Owning a vineyard can be a highly rewarding, yet challenging business. Not only do you get to choose the type of wine you can produce and have endless amounts of your favorite wine at your fingers, but you can also take satisfaction in seeing your bottles on the shelves while making a profit. Many people assume owning and operating a vineyard is a stress-free affair without realizing how involved it can be.
So, how difficult is it to own and operate a vineyard? Here are some of the key things that you need to consider before deciding to go into wine production.
If you have absolutely no knowledge of how a vineyard operates, the first thing you will need to do is research what goes into purchasing and running a vineyard. You need to understand what the process involves from start to finish along with knowing the key challenges. If you can, try to speak to the managers or staff of vineyards in surrounding areas and find out as much as you can from them. Bear in mind though, these people may end up being your competitors and may not be forthcoming in what they share with you.
Another good source of information about how a vineyard operates is a knowledgeable realtor with experience in negotiating sales of land and property used for this purpose. Not only will they be able to give you valuable advice, but a great realtor will also ensure that if you do go ahead with your purchase, you get the right vineyard for the best possible deal.
Being passionate about wine is one thing, but it is essential to remember that when you buy a vineyard you will become a business owner too. It simply isn’t possible to operate a vineyard on your own, so you will need to employ staff.
If you haven’t run a business before, owning a vineyard will be a considerable learning curve for you. Many inexperienced prospective buyers enroll in basic business classes to help prepare for their venture. At the same time, it is possible to learn as you go along. You could also consider hiring an experienced vineyard manager who will oversee the majority of the day to day operations on your behalf.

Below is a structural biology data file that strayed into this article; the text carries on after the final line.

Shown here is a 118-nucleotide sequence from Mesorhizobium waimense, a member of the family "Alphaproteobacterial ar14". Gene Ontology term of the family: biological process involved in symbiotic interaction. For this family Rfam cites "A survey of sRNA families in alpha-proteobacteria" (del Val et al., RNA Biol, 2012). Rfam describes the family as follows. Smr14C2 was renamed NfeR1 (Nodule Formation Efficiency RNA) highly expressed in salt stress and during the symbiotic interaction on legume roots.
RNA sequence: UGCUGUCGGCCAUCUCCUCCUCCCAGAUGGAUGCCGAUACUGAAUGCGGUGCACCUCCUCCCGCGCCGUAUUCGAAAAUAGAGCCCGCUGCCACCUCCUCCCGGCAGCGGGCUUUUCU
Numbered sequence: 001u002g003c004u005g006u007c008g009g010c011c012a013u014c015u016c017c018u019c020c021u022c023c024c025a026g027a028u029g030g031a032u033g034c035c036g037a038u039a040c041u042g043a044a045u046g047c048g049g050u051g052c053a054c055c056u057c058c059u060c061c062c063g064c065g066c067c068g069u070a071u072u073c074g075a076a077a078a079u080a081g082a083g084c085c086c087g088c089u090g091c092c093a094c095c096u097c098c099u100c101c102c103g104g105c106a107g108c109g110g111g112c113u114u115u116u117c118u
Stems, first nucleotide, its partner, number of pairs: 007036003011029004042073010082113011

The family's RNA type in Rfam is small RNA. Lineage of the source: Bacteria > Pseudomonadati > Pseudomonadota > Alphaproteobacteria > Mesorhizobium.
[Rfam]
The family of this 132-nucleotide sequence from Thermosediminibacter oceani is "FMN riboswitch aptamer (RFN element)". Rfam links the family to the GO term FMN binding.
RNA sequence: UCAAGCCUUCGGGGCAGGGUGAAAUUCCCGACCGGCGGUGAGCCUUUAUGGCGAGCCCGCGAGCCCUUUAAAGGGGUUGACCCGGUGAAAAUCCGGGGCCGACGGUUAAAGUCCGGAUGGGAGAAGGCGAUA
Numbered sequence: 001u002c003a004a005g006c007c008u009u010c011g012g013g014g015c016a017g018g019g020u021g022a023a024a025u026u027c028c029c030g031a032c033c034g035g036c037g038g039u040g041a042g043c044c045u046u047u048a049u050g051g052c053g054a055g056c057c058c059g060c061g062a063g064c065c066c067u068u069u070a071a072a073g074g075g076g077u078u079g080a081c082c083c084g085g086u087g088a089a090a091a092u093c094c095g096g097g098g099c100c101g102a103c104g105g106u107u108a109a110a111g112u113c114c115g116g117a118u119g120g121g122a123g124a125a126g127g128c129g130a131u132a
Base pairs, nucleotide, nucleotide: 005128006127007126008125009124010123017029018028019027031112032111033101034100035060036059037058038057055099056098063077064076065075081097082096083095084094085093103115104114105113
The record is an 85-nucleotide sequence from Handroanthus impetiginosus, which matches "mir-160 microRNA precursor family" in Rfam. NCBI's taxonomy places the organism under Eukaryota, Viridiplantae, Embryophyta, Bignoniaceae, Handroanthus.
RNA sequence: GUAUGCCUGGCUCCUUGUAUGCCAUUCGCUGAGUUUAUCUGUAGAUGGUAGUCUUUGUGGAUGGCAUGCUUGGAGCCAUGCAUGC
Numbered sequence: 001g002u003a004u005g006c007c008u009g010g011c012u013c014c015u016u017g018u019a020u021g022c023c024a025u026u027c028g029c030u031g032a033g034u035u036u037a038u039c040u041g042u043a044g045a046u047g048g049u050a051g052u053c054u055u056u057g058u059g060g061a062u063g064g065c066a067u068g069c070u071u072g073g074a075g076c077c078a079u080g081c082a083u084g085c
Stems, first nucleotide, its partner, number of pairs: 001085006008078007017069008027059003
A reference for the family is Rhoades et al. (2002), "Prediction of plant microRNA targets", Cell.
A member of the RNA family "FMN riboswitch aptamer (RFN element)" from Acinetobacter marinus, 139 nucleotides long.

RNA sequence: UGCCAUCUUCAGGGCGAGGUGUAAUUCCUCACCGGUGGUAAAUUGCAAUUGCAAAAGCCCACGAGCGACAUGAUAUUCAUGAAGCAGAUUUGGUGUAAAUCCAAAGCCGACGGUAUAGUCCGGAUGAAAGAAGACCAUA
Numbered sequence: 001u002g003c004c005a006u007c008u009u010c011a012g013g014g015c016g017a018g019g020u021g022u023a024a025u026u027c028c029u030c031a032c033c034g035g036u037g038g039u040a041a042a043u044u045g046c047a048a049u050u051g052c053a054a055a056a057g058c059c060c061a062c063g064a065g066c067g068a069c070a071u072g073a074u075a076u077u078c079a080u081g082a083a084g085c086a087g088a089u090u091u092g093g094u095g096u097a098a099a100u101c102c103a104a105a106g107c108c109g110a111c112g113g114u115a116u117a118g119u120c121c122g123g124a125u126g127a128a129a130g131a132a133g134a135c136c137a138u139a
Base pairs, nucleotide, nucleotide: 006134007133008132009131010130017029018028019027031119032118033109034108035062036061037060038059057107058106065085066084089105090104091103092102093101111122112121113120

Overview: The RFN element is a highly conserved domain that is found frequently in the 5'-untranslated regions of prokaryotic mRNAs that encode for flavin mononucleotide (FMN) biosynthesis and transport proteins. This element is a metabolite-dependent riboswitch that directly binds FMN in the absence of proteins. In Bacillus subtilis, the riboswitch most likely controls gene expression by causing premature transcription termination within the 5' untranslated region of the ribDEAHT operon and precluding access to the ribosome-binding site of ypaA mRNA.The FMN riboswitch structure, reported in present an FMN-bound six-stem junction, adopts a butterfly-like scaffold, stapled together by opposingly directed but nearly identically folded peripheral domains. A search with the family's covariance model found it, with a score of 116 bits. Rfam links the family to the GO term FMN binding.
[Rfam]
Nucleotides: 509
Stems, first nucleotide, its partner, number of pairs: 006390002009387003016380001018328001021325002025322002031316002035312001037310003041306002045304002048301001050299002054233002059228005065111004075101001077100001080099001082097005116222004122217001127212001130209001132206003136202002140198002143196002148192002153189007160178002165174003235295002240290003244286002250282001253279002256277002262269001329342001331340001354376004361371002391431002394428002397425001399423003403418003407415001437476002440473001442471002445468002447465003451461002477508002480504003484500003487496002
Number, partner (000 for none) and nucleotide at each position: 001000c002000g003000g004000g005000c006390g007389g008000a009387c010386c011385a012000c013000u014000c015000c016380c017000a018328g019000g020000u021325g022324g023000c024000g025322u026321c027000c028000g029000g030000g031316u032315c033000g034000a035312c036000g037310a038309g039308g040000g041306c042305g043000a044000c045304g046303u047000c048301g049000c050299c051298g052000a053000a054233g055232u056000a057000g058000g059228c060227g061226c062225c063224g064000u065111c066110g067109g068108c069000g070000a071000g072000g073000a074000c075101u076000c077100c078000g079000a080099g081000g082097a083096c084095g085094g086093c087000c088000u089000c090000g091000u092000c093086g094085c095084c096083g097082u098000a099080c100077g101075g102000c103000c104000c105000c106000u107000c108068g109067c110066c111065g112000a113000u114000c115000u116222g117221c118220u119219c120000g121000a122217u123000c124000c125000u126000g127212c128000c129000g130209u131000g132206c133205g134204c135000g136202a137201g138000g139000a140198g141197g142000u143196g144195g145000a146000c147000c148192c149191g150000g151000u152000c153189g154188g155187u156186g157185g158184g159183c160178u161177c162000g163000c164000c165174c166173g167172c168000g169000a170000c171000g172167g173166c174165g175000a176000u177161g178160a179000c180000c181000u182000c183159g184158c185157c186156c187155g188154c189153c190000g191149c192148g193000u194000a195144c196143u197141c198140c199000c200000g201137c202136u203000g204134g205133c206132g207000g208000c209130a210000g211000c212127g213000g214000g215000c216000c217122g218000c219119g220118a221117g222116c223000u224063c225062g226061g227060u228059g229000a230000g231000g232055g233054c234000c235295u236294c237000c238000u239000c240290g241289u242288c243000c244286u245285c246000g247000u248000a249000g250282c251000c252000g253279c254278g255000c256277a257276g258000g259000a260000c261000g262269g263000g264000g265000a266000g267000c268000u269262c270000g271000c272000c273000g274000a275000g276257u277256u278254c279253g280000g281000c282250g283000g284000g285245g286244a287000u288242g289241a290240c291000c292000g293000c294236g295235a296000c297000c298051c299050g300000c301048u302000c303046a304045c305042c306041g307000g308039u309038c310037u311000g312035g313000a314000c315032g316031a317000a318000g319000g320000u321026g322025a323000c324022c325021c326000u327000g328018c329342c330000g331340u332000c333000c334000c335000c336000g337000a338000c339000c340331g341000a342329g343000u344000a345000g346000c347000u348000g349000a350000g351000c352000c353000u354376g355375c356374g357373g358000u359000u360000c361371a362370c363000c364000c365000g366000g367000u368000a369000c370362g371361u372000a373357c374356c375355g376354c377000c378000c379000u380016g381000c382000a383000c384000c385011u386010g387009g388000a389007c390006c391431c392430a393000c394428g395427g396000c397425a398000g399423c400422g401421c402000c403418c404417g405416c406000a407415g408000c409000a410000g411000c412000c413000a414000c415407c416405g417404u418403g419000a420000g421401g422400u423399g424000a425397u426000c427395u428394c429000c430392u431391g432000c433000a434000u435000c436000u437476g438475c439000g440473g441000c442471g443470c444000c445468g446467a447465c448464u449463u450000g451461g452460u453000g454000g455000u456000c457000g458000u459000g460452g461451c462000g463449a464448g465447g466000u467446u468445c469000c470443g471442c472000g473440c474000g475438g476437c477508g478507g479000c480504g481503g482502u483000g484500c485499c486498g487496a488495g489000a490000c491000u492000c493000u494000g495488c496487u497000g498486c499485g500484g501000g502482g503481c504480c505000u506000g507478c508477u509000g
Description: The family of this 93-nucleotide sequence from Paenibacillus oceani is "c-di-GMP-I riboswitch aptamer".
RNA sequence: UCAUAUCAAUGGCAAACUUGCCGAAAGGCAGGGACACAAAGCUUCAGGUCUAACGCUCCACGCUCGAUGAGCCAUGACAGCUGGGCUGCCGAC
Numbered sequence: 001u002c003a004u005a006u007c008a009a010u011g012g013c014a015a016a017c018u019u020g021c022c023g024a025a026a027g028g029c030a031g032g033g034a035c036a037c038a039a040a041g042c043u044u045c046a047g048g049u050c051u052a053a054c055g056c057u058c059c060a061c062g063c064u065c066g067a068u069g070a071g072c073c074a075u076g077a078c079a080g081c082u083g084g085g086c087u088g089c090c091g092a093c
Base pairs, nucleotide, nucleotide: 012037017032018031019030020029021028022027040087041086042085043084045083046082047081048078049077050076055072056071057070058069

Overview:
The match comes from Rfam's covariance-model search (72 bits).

In addition to the general business side of running your vineyard, you should also brush up on your employment law. Depending on the size of your vineyard, you could employ several dozen people and need the help of hundreds of seasonal laborers over the harvest season. It is important to know what you need to be offering employees, so they paid for their worth and you aren’t breaking any employment laws. Of course, keeping your staff happy is also essential to a productive work environment and a great end product, your wine.
It is easy to get swept up in calculating how much your wine is worth. However, first, you need to factor in the running costs of making your product. The equipment for stemming, crushing, fermenting, and aging wine doesn’t come cheap, neither do resources such as water, fertilizer, and bug spray for the growing process and the barrels and forklifts you will need to move your wine around your vineyard. You will also be liable for alcohol tax, even before you sell any of your product. You need to be fairly confident that you, or an employed accountant, can manage to juggle all of the costs associated with your vineyard and correctly calculate the tax that you will owe. A great financial advisor will be able to help you further understand the costs involved in owning and running a vineyard.
Although it is entirely possible to set up a new vineyard from scratch, unless you are an experienced wine-maker then we strongly recommend that you purchase a vineyard that is already well established. This means that much of the initial work, such as setting up irrigation and planting the grapes have already been completed. There may even be existing staff that you can retain, and this is invaluable as they will already understand everything about the way that your vineyard works.
If you are considering owning and running a vineyard contact Walla Walla Sotheby’s International Realty today.